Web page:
Wedding Photography Checklist
Wedding Photography Checklist
In this blog post we talk about the importance of a wedding photography checklist and how planning and thinking ahead is the key to finishing the day with the images you wanted. So you’re just starting out, photographing a wedding can be a pretty intimidating prospect. It’s a big, expensive, very important day for everyone involved; and you want to make sure you get all the shots you need to keep your Bride and Groom happy. After all, client recommendations are great for business. So, how do you do it? Here’s a breakdown of how to prepare yourself for what can be an exciting, hectic, marathon of a shoot.
Right off the bat, lets talk about some essentials on your wedding photography checklist. Being well-prepared for a shoot will always make things go more smoothly. Aside from the obvious (a good full-frame DSLR camera, quality lenses), you’ll want to be sure you have an abundance of charged batteries for both your camera and your flash, more memory card space than you think you’d ever need, a good external flash, and a comfortable bag that can keep your gear protected and well-organized.
The Dressing-room shots
So, you’ve got your gear together and you’ve made it to the wedding plenty early to catch some great moments that will happen while the couple gets ready for their big day. With these photographs, it’s important to preserve the little details each client will want to look back upon and try to catch funny moments and reactions as they happen.
Be sure to get photographs of jewelry, the bouquet, cuff links, shoes; all the little bits that make this a special occasion for the couple getting married. Take photos of the bride having her hair or makeup done, the groom doing up his bow-tie or putting on his cufflinks; these moments are part of the build-up to the ceremony. Next up on our wedding photography checklist is the ceremony.
Photographing a wedding ceremony is a matter of balancing getting your shots while not drawing too much attention away from the ceremony itself. Scout out the location before the ceremony begins, and take some photographs of the flowers and decorations while you’re at it. This allows you to find spots to get the angles you want before the ceremony starts, so you aren’t searching for where to stand while you should be taking important photos. Pay close attention to the proceedings, and be sure to be ready to catch reaction shots as big moments happen (the bride walking down the aisle, the exchanging of rings, the kiss at the end, etc).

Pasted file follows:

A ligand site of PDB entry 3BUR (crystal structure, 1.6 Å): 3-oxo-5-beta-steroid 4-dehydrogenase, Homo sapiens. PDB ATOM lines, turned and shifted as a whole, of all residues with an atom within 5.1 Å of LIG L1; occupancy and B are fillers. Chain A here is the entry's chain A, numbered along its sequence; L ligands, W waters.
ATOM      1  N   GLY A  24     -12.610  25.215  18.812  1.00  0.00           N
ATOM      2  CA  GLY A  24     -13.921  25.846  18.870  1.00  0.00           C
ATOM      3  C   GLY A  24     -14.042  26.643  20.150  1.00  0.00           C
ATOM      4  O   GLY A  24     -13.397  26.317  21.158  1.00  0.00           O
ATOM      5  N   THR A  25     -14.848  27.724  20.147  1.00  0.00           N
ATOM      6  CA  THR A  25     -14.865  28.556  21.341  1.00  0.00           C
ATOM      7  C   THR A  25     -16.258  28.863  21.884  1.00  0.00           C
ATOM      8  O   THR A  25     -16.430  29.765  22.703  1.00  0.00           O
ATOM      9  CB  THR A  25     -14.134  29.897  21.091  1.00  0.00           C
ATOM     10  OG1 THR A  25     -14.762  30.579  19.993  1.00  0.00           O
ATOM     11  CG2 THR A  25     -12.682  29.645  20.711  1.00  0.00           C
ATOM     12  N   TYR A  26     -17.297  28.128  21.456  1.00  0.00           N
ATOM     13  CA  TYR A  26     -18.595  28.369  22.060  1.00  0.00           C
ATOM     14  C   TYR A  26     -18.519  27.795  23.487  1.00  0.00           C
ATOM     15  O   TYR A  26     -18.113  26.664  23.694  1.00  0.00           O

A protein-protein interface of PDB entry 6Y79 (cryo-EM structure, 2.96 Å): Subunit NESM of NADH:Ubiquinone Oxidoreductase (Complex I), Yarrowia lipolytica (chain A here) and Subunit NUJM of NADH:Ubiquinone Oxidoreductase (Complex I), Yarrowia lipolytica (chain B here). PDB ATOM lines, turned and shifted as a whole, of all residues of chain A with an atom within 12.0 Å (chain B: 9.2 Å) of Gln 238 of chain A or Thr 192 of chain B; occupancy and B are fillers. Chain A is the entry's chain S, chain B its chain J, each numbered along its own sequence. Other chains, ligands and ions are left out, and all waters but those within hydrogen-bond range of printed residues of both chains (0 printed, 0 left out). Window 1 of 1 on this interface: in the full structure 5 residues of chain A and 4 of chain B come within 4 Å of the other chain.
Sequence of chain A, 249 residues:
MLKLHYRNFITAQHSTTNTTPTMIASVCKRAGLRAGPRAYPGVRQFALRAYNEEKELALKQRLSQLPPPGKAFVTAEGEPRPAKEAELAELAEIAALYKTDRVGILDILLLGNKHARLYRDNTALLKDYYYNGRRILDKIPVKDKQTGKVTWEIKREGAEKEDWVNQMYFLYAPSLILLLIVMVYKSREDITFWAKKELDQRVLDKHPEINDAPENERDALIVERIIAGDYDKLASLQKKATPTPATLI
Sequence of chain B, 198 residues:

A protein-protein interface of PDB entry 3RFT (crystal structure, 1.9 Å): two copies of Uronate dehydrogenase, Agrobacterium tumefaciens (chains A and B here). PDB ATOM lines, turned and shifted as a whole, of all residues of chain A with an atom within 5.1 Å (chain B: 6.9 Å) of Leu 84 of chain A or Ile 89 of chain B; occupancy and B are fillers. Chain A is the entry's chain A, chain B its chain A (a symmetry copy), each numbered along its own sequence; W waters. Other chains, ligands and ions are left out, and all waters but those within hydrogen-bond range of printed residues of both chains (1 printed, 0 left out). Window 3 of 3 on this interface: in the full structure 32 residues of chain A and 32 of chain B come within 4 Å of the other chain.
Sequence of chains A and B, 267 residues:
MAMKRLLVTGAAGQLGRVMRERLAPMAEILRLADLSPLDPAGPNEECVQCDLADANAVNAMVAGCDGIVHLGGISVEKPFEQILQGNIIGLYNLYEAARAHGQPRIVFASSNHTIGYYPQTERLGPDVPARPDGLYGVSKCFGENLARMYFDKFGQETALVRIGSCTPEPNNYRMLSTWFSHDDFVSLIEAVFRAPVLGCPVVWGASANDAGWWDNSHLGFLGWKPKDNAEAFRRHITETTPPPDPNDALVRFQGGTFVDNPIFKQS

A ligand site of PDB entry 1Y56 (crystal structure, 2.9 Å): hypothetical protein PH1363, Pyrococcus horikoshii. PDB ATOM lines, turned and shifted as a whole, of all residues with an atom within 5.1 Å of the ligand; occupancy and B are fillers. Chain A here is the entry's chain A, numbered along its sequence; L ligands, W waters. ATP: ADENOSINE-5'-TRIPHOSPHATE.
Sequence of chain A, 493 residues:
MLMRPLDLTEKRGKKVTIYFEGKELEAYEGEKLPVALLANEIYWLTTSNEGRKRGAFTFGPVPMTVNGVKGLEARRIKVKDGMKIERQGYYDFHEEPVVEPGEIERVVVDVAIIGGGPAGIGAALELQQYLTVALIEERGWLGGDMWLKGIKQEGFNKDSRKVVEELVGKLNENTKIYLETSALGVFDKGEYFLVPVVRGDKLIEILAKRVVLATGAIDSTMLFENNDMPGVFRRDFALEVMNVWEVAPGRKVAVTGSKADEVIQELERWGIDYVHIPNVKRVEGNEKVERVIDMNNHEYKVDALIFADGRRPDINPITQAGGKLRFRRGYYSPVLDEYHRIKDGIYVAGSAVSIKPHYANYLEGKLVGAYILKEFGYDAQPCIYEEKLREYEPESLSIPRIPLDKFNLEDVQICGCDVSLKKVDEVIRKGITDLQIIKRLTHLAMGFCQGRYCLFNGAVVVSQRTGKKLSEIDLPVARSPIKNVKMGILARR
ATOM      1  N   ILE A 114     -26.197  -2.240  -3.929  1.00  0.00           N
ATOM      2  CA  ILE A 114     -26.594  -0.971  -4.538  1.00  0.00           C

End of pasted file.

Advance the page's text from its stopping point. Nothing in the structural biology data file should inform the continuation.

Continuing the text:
The Formal group portraits
Some photographers prefer to shoot these before the ceremony, some after; but location for this part of the night is important (and mostly up to you). Choose your location based on it’s scenery, the background that will be in your shots, and for the best lighting conditions you can find. Some venues may have a space for these sort of photographs, and you should absolutely take advantage of that.
Base your shots on what your clients want, but be sure to get some variations on each one. Not in love with the way you lined up the wedding party for a group shot? Re-organize them and get the look you want. It can be difficult to get perfect group shots (and the bigger the group, the more chances there are that someone will blink or look away), so take more than you think you need to. And don’t forget to, again, try to catch any interesting, funny, or touching moments as they happen.
Bride and Groom portraits
We will do a whole blog on this very soon. Bride and Groom portraits are of course super important. It is important to relax and make the bride and groom comfortable, they are usually of course not models, so they are not used to being in front of the camera. It's your job to make them at ease. Start with some very simple shots, ask them to walk a little,ask them to hold hands, let them be awkward a little and see what happens, ask them to practice there first dance, ask them to bump hips and walk forward a little, ask them to snuggle like foxes, anything to make them giggle, which allows you to capture the small moments in-between, the laughs, smiles and hugs.
The Wedding reception
Our last thing to cover on our wedding photography checklist is the reception. At this point in the wedding day all the serious wedding business is done and the mood livens up as everyone celebrates the newly married couple. Get your detail shots first (before the guests are filing in, if possible). Centerpieces, seating charts, flower arrangements, the space as a whole; try to capture an image of all the work that’s gone into the reception.
When the guests and couple arrive, treat it like you did the ceremony. Catch them as they come in, especially the bride and groom. Some other important moments to capture are the couple’s first dance, their dances with their parents, toasts to the new couple, and the moment when the couple cuts the cake. Those aside, be sure to get plenty of photos of everyone conversing, having fun, and dancing! This is also a great time to get less-formal, smaller group portraits of the happy families and guests.
Wedding dance shots
At the end of the wedding comes the dance shots. Set your flash on manual, and get the correct exposure. Some tricks to use are as follows: Try increasing the zoom on your manual flash settings, this will darken out the background and edges giving a natural vignette. Try increasing the zoom to 200 and watch the difference. Another trick it to slow down the shutter speed to maybe 1/10th of a second, experiment with different speeds, this will get the light trails in the background. Experiment with your flash and try new things until it looks just right. Usually during dancing there is lots of time to try new things. Don't be stiff during the dancing, get in there and dance with them. Have fun, it will make them more relaxed.
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